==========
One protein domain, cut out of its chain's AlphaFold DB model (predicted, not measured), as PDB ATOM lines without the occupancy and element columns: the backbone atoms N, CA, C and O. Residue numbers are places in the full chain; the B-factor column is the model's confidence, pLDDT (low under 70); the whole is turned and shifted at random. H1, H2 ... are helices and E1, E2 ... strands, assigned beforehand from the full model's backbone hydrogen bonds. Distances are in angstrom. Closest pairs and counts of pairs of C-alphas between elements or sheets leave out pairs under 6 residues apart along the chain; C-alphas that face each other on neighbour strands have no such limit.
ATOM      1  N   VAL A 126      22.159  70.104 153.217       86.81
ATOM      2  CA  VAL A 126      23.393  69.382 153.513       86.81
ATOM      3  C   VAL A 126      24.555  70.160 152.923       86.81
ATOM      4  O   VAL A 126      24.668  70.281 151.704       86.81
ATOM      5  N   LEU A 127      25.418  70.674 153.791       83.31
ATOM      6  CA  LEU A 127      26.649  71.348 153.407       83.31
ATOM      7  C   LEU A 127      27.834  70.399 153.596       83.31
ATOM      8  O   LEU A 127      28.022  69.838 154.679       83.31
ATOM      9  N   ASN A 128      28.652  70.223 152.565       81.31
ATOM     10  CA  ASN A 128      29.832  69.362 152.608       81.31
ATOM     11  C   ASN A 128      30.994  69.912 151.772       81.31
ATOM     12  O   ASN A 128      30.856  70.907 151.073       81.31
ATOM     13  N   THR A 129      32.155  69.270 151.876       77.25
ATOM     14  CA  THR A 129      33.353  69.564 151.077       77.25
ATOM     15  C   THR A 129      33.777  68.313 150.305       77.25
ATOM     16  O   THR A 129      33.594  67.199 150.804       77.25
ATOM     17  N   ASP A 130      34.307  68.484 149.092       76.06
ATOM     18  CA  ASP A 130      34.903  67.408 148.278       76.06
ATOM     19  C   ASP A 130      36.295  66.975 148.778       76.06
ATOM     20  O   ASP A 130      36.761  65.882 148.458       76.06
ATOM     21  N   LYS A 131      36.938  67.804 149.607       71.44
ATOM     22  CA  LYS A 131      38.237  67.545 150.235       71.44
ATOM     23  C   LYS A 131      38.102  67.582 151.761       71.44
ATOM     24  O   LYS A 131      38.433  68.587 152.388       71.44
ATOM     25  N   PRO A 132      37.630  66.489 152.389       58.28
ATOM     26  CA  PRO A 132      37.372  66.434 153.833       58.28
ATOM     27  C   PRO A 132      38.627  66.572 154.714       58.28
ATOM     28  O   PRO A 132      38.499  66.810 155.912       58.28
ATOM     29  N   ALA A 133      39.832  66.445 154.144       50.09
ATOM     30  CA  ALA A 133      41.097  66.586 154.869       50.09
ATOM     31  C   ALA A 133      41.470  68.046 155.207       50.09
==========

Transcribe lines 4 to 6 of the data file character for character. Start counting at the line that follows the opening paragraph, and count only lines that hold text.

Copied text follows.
ATOM      4  O   VAL A 126      24.668  70.281 151.704       86.81
ATOM      5  N   LEU A 127      25.418  70.674 153.791       83.31
ATOM      6  CA  LEU A 127      26.649  71.348 153.407       83.31